Oldschoolvideogamez - your best way to recall classical video games of the past. Old school video games: Nintendo entertainment system Old school video games: Nintendo entertainment system

Nintendo entertainment system

Nintendo entertainment system

It is hard to imagine a video game industry without Nintendo. The Original NES was released in the US in
1985 after the infamous video game recession of the early-to-mid eighties. Up until the very end, the Atari reigned king of all home-based console video game companies. But the problem was, the market was so oversaturated with mediocre products that the public simply lost interest. Atari (and other gaming companies of the time) let anybody and their grandmother create and distribute a video game cartridge for it's systems, resulting in countless imitations of Pac-Man and Space Invaders. By 1984, the public simply stopped buying console games, and turned to a brand new technical gadget... the personal computer. Atari and the rest suffered huge losses, almost to the point of bankrupcy. Who would have thought that the savior of home video games would be an old 1889 Japanese playing card company?

In 1984, the Famicom was released with huge successes in Japan, and reluctantly in the US, re-names the Nintendo Entertainment System. Of course, Nintendo had a firm grasp on the video game industry for a few years prior to their domination of the home market. Around the turn of the decade (1980-1981), they released several upright coin-operated games for arcades, such as Mario Brothers and Donkey Kong. Later, these games would be ported to their home system. Upon initial release of the NES, Nintendo had a small handful of quality games, including a souped-up sequel to their Mario Brothers arcade game, aptly titled Super Mario Brothers. Many fans believe that it was Super Mario Brothers that made the NES so popular, as this was one of the first side-scrolling platform games ever made.

Along with games, Nintendo also released a series of periphrials and other attactments designed for certain games. The R.O.B.: ROBOTIC OPERATING BUDDY was a disappointment; it communicated with the television screen through a series of flashes, and controlled player functions by spinning weighted tops on pressure-sensitive pads. Also, the Power Glove and U-Force turned out to be inadequate substitutes for the classic 8-button controller released with every system. They even went so far as to create a Power Pad; a Twister-looking pad, laid on the floor, that detected how fast you ran (for running games such as Track and Field).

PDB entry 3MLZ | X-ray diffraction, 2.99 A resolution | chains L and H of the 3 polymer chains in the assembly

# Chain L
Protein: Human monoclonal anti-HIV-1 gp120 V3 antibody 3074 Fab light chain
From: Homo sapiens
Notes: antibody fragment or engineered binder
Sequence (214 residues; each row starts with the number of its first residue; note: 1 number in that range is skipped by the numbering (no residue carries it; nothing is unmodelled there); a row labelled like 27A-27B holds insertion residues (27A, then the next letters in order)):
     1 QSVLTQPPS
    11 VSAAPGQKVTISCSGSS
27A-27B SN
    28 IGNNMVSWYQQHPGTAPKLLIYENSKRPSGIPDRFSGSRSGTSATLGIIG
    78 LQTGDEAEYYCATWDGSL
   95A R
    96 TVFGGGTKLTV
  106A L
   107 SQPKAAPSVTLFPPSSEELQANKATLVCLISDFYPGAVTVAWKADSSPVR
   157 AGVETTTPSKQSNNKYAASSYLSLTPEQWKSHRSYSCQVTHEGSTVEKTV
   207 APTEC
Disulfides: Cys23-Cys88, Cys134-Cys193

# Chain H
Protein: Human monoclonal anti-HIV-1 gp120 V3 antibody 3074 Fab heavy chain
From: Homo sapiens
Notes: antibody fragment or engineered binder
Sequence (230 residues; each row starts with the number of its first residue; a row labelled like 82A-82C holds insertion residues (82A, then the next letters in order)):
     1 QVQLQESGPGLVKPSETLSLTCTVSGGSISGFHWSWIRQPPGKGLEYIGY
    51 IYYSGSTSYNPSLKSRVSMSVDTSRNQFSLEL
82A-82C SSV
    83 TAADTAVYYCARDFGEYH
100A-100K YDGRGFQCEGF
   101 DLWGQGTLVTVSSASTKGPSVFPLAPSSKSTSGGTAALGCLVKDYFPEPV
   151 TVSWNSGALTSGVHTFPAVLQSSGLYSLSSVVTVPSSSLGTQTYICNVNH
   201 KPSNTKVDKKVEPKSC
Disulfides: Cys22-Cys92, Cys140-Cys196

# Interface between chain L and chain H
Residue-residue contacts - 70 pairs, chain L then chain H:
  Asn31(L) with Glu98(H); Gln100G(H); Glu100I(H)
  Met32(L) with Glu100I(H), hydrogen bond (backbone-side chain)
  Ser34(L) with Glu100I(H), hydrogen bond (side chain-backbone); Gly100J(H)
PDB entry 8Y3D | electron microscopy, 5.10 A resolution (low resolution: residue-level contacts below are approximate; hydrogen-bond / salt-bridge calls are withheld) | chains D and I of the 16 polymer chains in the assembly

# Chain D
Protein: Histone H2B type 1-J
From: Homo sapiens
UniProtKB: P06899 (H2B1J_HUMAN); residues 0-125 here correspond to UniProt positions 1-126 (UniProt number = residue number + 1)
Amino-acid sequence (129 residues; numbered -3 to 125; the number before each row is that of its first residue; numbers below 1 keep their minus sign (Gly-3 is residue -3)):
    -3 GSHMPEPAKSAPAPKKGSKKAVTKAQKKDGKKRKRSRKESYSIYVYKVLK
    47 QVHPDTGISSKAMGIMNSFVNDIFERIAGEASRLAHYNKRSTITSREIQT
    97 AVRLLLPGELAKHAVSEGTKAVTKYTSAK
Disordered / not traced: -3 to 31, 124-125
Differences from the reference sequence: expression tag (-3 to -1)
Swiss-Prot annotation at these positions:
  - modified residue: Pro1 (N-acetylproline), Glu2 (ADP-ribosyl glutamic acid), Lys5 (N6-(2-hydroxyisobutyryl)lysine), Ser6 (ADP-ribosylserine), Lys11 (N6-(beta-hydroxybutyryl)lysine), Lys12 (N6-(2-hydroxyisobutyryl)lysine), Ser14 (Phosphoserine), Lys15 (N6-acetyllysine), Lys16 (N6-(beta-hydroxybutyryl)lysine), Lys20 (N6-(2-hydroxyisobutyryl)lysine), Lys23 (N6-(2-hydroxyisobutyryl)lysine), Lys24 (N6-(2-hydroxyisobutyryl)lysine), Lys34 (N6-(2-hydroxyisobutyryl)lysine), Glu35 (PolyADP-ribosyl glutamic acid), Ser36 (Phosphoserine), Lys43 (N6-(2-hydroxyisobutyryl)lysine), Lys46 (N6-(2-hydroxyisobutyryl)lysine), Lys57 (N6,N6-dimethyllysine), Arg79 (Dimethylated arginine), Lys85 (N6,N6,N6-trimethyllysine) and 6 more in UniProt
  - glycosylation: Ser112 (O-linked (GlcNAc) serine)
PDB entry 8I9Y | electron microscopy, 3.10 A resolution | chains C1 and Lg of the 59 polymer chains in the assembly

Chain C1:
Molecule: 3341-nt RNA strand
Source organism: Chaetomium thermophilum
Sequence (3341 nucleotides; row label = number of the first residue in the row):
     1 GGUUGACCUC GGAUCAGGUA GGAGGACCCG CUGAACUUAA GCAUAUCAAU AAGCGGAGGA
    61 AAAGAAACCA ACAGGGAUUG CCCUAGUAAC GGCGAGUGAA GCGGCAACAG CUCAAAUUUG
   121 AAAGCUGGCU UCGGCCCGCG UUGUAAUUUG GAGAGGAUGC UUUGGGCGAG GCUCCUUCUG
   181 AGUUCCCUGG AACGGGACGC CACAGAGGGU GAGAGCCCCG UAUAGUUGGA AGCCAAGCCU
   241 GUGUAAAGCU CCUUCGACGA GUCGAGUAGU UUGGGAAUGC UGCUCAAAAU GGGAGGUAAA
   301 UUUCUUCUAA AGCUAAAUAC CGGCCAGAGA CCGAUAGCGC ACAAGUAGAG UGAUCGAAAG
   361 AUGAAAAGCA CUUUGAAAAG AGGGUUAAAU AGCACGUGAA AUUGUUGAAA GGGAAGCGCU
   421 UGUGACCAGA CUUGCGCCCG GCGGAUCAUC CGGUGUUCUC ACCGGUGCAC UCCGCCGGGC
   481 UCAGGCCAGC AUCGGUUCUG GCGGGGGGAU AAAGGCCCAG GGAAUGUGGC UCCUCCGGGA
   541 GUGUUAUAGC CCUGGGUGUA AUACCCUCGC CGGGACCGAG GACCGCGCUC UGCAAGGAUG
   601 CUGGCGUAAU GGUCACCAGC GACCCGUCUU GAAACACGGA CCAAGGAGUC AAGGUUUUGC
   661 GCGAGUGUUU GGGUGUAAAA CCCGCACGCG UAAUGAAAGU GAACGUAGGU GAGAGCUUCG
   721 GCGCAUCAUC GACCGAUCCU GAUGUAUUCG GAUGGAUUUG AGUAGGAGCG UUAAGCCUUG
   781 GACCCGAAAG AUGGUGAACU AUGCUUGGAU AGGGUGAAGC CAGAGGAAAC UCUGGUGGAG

But what was Nintendo's real secret to success? Why did they succeed where Atari failed? Well, Atari had no regulation on who created and distributed carts for their systems, resulting in an oversaturated and mediocre market. Nintendo saw this oversight and integrated a certain MOD chip into their system; carts without a similar chip could not run on an NES. In effect, what this did was gave Nintendo an exclusive say as to which games were released, and they had the ability to grant licenses to gaming companies that could afford the expensive licensing costs. The "Official Nintendo Seal of Quality" emblem on all legitimate NES games simply meant that the creator had paid the appropriate fee and received the appropriate chip. This filtered out many of the basement programmers. Of course, in later years, hackers discovered ways around thie MOD chip detection, resulting in releases of a few pirated carts (notable ones include those with 32-in-1 games per cart, or something along those lines). In general, the chip method of controlling game creation and distribution (that is, limiting NES game companies to a small, elite, wealthy few) was a huge success, despite some whiny public outcries who remembered "those nice guys at Atari".

The NES also popularized the trend of giving video game characters personalities other than that of the player. For example, if you are playing The Legend of Zelda (another smash hit by the creators of Mario), you are controlling the character Link, not a digital version of yourself. This paved the way for many merchandising possibilities, gaming sequels, and a general attachment of the public to the characters in games (similar to attachment to characters in books or movies).

The NES shaped the way we look at the gaming industry. Though the number of games it has available does not even come close to matching the massive 1,600+ Atari 2600 titles, it surpassed the 2600 as the most popular console of the time (now second only to Nintendo's Game Boy). Ultimately, the modern eighties entertainment center consisted of three things: a television, a VCR, and an NES.

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